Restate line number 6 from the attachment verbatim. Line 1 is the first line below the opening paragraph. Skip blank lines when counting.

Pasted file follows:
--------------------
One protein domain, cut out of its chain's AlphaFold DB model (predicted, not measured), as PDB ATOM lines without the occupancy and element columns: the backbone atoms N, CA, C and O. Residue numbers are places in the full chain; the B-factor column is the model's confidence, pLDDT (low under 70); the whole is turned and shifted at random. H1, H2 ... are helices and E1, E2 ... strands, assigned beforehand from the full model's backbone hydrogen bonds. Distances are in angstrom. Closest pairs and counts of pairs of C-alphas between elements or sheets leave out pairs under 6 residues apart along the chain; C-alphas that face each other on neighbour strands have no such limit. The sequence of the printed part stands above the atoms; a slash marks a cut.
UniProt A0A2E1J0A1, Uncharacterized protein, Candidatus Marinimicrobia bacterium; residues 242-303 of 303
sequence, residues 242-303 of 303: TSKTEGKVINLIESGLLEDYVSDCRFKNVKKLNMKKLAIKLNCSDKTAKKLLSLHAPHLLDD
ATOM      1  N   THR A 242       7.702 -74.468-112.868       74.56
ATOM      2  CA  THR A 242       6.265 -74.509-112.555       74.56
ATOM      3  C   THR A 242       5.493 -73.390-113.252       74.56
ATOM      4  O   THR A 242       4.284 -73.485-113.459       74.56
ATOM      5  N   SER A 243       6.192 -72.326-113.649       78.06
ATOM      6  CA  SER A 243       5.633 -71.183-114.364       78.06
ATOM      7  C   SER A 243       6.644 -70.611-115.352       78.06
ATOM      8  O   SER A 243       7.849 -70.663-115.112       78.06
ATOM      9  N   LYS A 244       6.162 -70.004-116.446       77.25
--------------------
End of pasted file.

ATOM      4  O   THR A 242       4.284 -73.485-113.459       74.56